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Who could have predicted that a free game would make more money than any other video game in a single year? That’s exactly what Fortnite did in 2018, when it brought in about $2.4B. It is a prominent example of how in-game spending has revolutionized the video game ecosystem.
In the traditional business model, known as “game as a product” (GAAP), a game publisher develops a game and then sells it to the consumer for a single, revenue-generating fee. After the consumer buys the game, the video game publisher has to develop another video game or add-on to generate additional revenues from that consumer.
In the mid-2000s, video game publishers began testing the “game as a service” model. In this model, the consumer may bypass the initial cost of purchasing the game, and then pay ongoing fees to continue playing the game and accessing content. There are a number of different ways the game publisher can generate revenues under this model, including game subscriptions, microtransactions and season passes. While transactions in the service model may entail smaller amounts, the publisher opens the door to an indefinite purchasing lifespan from each consumer, which can increase the total revenues generated from a single game.
This business model serves three key purposes from the publisher’s perspective. It extends the lifecycle of games being played by consumers, increases the maximum revenue potential from a single consumer and lowers the hurdle for new potential paying customers to try the game before deciding to spend. Publishers are embracing this new model as a way to drive revenue growth. However, different publishers are tailoring their in-game spending strategy depending on their specific product lineup. Activision Blizzard and Take-Two Interactive have each adopted very different approaches to implementing this business model.
Infographic has been simplified for illustrative purposes.
Blizzard Entertainment (now a division of Activision Blizzard) was one of the pioneers of this new revenue model. It released World of Warcraft in 2004, an MMORPG (Massively Multiplayer Online Role-Playing Game) that allowed players the option to buy a monthly, ongoing subscription to access the full, unlocked game. Currently, Activision Blizzard is employing the in-game revenue model across a number of different games and platforms.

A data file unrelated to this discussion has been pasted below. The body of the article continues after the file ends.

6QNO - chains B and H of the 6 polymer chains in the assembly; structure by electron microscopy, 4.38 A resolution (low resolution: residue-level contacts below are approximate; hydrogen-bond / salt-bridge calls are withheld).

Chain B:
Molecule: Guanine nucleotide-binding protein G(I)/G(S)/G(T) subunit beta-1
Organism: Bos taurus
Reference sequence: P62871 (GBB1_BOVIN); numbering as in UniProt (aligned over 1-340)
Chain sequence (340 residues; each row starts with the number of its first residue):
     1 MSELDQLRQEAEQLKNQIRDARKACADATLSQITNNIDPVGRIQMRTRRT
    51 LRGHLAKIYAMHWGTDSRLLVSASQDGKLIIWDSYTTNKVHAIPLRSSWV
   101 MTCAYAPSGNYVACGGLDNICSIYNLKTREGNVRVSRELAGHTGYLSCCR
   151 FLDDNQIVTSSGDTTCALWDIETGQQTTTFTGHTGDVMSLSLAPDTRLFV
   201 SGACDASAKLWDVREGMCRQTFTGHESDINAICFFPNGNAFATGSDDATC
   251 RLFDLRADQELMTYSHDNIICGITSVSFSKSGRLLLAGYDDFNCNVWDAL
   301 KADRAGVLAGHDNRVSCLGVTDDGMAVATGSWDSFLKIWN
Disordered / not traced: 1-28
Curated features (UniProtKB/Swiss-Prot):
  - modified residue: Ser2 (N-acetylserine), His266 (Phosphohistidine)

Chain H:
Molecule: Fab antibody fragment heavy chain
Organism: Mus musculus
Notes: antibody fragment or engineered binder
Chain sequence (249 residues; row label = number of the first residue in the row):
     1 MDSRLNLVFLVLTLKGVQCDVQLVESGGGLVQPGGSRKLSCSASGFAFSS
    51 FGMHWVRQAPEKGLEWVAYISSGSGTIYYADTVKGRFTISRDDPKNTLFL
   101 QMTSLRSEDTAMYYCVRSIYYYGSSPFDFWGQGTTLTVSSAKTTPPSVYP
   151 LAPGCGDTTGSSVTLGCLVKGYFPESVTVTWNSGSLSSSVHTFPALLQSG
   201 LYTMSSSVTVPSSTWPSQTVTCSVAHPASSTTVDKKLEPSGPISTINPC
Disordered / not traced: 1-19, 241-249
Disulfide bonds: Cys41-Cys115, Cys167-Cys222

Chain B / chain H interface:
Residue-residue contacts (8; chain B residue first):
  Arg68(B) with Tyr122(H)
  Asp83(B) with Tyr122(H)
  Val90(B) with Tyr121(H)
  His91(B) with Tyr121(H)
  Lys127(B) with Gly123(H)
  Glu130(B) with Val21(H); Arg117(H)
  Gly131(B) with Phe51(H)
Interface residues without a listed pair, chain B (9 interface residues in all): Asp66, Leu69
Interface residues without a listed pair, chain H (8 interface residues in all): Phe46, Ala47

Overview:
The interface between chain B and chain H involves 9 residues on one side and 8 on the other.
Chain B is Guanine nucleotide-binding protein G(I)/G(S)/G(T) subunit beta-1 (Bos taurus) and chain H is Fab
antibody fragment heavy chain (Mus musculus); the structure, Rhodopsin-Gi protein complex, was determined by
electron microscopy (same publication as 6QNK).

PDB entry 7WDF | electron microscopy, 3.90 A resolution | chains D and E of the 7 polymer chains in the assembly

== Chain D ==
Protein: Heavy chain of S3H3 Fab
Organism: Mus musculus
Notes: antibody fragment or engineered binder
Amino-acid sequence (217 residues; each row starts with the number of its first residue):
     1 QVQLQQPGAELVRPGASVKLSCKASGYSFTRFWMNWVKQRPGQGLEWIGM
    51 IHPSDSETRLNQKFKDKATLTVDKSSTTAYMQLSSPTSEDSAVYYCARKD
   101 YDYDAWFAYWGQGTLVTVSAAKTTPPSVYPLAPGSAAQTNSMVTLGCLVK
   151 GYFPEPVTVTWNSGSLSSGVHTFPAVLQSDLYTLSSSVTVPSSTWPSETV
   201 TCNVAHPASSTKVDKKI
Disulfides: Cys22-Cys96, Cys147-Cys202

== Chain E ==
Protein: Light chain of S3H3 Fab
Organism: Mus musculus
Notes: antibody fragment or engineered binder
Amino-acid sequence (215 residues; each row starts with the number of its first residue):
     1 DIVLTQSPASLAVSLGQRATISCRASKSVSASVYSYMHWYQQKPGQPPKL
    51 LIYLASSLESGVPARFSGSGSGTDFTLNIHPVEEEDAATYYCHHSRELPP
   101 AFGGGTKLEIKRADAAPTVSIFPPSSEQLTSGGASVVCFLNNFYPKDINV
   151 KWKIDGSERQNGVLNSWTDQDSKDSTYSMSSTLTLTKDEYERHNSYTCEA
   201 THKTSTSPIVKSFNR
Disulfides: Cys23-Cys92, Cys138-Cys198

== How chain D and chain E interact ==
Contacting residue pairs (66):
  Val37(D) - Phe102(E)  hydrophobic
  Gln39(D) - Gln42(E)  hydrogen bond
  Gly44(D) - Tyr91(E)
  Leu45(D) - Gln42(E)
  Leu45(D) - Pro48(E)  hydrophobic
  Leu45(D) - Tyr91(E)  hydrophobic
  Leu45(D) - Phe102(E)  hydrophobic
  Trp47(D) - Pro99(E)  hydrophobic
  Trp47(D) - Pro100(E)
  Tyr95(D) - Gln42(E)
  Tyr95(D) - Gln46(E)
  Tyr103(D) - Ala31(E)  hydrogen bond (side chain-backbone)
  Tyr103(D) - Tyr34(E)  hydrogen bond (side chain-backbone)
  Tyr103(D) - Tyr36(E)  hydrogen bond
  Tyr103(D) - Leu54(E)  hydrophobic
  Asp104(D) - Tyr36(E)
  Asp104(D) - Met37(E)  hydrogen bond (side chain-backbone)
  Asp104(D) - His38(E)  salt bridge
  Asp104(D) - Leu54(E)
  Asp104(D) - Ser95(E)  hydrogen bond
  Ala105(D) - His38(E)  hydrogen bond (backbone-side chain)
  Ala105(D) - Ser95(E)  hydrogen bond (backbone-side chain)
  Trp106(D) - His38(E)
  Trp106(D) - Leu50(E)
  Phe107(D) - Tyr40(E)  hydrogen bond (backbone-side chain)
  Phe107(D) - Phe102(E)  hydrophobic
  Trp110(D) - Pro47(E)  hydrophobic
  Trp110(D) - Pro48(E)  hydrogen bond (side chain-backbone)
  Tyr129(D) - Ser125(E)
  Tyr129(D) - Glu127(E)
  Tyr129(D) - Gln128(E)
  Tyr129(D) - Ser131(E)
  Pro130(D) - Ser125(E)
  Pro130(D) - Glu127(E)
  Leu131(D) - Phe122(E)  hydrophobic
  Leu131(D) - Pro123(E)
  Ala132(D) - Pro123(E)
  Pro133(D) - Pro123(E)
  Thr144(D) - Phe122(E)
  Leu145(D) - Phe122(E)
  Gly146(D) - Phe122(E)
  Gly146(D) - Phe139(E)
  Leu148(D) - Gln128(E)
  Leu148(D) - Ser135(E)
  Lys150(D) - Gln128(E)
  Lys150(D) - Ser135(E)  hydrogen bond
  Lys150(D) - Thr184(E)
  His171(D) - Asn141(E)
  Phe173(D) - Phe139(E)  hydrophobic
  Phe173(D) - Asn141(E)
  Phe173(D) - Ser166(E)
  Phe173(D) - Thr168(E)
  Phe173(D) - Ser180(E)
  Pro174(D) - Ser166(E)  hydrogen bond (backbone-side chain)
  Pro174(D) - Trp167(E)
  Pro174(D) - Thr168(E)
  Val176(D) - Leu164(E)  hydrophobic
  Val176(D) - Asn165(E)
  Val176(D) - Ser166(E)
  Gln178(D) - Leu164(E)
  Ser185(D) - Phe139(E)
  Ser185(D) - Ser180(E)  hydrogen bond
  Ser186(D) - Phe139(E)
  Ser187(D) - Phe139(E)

Call of Duty: Warzone is a free-to-play game that has been downloaded and played by at least 75 million people around the world since its release in Q1 2020.
Take-Two Interactive coined the phrase “recurrent consumer spending” and defines it as revenue generated from ongoing consumer engagement, including virtual currency, add-on content and in-game purchases. These revenue streams are specifically grouped to exclude the initial game purchase.
According to Take-Two, recurrent consumer spending increased 52% and accounted for 58% of total GAAP net revenue as of the fiscal Q1 2021 quarterly earnings report.2 “The largest contributors to GAAP net revenue in fiscal first quarter 2021 were Grand Theft Auto® Online and Grand Theft Auto V; NBA® 2K20; Red Dead Redemption 2 and Red Dead Online.”3
Activision and Take-Two have essentially adopted reverse approaches to the game as a service model. Activision’s release of a free-to-play game is helping drive consumers to purchase a traditional game, while Take-Two requires an upfront game purchase before consumers are able to spending more on in-game items.
Recurrent in-game spending is among the trends that are driving the growth of the video gaming industry and making this space, in our view, a compelling investment opportunity.
1Source: Activision Blizzard Q2 2020 Earnings Report
2Take-Two Interactive Software, Q1 2021 Earnings Report
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